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Athletes Often Comply With Charities in Mind

If conducting a charity event, don't think you are "too small" to ask professional athletes for signed items that can be used as auction items. Many athletes are only too happy to comply.

By Tom Talbot

As the seasons change here in Western New York and my driveway is buried in two feet of snow, baseball has turned to basketball (and now coming back into baseball again) and I’m coaching my twin boys in travel hoops again. One of the cool opportunities we have this year is to play in a fund-raising tournament to raise money and awareness for the “Christopher’s Challenge” charity.

This charity raises money to pay for the typing of samples for individuals willing to become bone marrow donors. The tournament features more than 80 teams from New York, Pennsylvania and Canada. To help out, each participating player is asked to write a letter to a sports person, celebrity or restaurant to request donations. Everything received back will be placed into a silent auction during the tournament with all funds raised going to the charity.


I have had some experience with this, as I ran a similar silent auction several years ago for my high school. So not only did every player on my team send out a letter, I got in touch with the organizers and offered up addresses from my website and any other information that might help them, such as signing habits, turn-around time, etc. We also created about 40 additional letters to known signers that usually help out charities.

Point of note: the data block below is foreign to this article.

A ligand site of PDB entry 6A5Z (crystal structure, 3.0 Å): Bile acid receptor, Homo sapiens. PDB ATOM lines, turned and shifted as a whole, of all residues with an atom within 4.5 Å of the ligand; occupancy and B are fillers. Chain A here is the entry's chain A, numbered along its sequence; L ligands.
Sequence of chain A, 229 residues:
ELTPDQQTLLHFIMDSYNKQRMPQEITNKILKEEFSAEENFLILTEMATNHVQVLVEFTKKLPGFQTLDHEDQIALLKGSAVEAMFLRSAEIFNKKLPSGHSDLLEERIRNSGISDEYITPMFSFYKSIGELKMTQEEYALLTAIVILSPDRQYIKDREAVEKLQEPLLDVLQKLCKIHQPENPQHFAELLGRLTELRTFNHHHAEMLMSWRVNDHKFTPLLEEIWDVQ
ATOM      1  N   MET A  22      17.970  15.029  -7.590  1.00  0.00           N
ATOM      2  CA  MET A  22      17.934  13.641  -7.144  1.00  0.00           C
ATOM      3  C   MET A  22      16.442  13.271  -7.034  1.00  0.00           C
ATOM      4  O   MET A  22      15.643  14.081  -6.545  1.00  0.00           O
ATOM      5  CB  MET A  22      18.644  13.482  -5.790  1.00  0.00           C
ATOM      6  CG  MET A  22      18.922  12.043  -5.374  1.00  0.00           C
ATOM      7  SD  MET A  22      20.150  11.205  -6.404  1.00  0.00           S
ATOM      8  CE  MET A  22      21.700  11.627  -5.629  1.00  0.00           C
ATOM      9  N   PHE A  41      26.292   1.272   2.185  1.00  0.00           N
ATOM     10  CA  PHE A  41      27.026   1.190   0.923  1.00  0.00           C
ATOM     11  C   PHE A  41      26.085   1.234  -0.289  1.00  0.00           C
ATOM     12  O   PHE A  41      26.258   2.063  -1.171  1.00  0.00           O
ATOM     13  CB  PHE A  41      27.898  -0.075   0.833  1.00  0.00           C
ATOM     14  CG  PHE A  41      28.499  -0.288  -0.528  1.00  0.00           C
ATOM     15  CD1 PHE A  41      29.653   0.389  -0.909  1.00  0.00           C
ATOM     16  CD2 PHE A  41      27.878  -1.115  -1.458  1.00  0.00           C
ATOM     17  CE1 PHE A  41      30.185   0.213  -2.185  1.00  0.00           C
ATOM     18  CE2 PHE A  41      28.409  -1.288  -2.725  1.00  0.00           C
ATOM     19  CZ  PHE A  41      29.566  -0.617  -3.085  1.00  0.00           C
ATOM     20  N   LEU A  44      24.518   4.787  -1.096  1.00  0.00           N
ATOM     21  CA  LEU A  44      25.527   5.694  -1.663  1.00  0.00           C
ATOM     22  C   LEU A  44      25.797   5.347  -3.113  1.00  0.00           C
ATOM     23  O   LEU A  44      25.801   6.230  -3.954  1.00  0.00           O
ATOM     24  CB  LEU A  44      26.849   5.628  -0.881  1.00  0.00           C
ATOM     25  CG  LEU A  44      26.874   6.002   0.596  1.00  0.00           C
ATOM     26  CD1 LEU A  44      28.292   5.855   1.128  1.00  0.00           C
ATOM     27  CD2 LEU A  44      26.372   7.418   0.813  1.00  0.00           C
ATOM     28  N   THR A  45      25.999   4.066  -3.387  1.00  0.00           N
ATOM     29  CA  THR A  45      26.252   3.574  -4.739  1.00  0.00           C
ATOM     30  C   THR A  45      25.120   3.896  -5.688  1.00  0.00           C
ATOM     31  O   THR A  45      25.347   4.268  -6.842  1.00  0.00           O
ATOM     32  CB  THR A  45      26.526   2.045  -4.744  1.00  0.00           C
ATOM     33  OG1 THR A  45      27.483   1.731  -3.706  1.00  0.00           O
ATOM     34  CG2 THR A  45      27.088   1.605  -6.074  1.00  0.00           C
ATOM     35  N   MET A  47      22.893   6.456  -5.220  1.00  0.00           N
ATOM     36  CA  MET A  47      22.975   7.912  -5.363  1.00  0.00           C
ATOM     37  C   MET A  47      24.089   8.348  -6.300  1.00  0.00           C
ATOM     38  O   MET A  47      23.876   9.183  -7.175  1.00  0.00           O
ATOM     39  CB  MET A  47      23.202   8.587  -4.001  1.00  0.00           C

If you have any items buried in your basement that you would like to donate to the auction, let me know. It’s a very worthwhile charity and has tested nearly 5,000 potential donors with 30 successes to date.

It has only been a month, and we have already received back some really nice items for the auction. First to return was Arnold Palmer, providing a sharp-looking autographed 8-by-10 in an envelope from his company Arnold Palmer Enterprises. Palmer has been known to switch between real autographs and autopens over the years, and he is a great signer in person. This signature looks like the real deal, and I can’t imagine they would send out an autopen when they know it’s being placed in an auction.

Next up was Buffalo Bills legend Jim Kelly, who always does well in an auction in Bills Country. Even with the woeful state of the current Bills, there was a time when Kelly led them to the Super Bowl four straight years. As a Dolphins fan, I always like to remind Bills fans they lost all four, but it is still a very impressive accomplishment, and such a feat probably won’t happen again.

Kelly has always been classy with his fans and does a lot of work with his own charity, Hunter’s Hope. He doesn’t sign for free through the mail anymore but he was a very quick return when we sent him the tournament letter. He sent a signed 8-by-10 photo from Jim Kelly Inc.

Our best return so far is from basketball legend and Hall of Famer Dick “Dickie V” Vitale. Vitale is just a genuine, great person to deal with. I saw him give a motivational talk several years ago at a local college and I still tell everyone that it is the best speech I’ve ever witnessed – just “Awesome baby!”

Vitale sent us his newest book Living the Dream, signed on the inside with his “Hall of Fame 2008” inscription. He also included three additional signed items and he paid for the postage to ship the book. Vitale has always been a strong supporter of charities, spending a lot of time helping out with the Jimmy V. Foundation for cancer research named after fellow coach Jim Valvano.

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